For those legacy carriers who may need more help transitioning into a platform brand, here are six actions to consider:

1. Develop a distinct emotional benefit 

Platform brands need a big emotive idea or point of view. This gives them the flexibility to cut across the functional differences of different categories. It also gives them a point of view to bring to those categories that explains the value they offer customers by entering them. 

2. Get your brand architecture in order

A simple, clear brand architecture helps identify gaps for short and long-term brand stretch. It can also provide a playbook to follow for legacy carriers to build their offer in new areas of stretch and indicate new innovations for the categories they already play in. 

3. Invest in the customer experience

A strong customer experience reinforces a big brand thought by connecting it to a tangible service experience that can make the different categories an airline brand operates in feel cohesive. And, if done well, as with AirAsia, the CX itself can become the value add the airline brand brings to a new category, strengthening its right to play in that category.

4. Utilise your data

AirAsia quickly identified that its vast pool of data could become a greater revenue driver by giving the team insight into how to expand and monetise its new services and products. Similarly, every major legacy carrier has a rich pool of data in the form of loyalty programmes that it could use as the foundation of its expansion into new service areas. In addition, these loyal customers tend to be bigger spenders with the airline making them a strong base to build from. 

5. Find new value through existing assets

Platform brands also help the business reframe the value it can get from existing assets. Just as Uber pivoted from driver allocation to Uber Eats using its existing infrastructure, airlines can do the same. United Airlines successfully pivoted from predominantly passenger travel to cargo during the pandemic, and is looking to continue its expanded cargo operations long-term.

6. Build a unified workplace culture

As platform brands expand into new categories, the types of talent they need to recruit can vary. The difference in skill requirements together with new focus areas can make the internal culture of the organisation feel fragmented, which can have a knock-on effect on the customer experience of the brand. Investing in a strong employer brand can unify the organisation as it grows into new areas and ensures the coherence of the brand remains intact externally.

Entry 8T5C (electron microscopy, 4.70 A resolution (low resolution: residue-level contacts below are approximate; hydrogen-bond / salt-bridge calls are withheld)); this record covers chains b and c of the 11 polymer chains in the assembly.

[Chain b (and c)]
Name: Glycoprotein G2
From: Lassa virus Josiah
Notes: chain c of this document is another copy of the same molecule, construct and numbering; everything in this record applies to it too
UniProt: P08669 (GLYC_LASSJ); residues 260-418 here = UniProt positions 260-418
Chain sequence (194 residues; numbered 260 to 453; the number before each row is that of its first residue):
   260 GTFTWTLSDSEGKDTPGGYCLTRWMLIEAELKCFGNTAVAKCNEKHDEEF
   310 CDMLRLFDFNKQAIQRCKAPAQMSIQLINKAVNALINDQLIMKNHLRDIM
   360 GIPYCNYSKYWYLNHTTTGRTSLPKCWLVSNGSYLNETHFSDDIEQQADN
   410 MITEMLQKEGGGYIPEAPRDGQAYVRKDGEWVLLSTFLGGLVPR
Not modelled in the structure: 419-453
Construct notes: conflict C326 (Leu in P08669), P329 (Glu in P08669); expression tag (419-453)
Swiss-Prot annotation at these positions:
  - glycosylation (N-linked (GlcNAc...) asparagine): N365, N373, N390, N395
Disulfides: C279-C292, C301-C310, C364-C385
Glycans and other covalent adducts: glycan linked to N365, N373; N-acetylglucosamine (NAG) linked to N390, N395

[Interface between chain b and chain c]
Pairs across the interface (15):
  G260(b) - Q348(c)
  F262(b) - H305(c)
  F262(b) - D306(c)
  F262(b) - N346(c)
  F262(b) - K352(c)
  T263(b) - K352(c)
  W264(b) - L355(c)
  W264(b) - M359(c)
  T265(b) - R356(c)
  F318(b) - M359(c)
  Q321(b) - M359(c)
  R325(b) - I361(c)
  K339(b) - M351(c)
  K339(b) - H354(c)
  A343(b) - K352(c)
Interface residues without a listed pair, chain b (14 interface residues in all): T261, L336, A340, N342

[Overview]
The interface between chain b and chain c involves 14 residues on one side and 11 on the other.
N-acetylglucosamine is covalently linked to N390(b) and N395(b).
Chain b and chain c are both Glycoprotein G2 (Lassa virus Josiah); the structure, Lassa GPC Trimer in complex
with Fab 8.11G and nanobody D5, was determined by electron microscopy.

Brand transformation or business as usual?

Despite two years of upheaval in the airline industry, old habits and business models die hard. And, as suggested by British Airways and EasyJet executives recently, holding onto pre-pandemic business and brand models might have some merit as corporate travel - the money maker of passenger airlines - looks set to make a rebound. 

A  recent earnings report from American Express indicated that business travel transactions had reached 51% of 2019 levels at the end of February 2022. These indicators, together with IATA’s forecast that overall traveler numbers will reach 103% of pre-Covid traveler numbers in 2024, make it easy to understand why airline executives might be reluctant to undertake major brand transformation changes.

Stay resilient by thinking like a platform brand

While a recovery of the travel market looks likely in the short term - the long-term outlook is far more uncertain. Further, the war in Ukraine has demonstrated how the aviation market is highly vulnerable to market shocks. While thinking like a platform brand can’t fully protect airlines from challenging long-term trends or unexpected short-term shocks, it can help airlines become more resilient when their traditional revenue models are under threat. 

So, what can airlines do right now? The six actions above are a good place to start, but there is no need to undertake all of these at once. As with any exercise in life and business, it is best to start with the most urgent and work from there. Change is never easy but change today can make the challenges of tomorrow easier to navigate.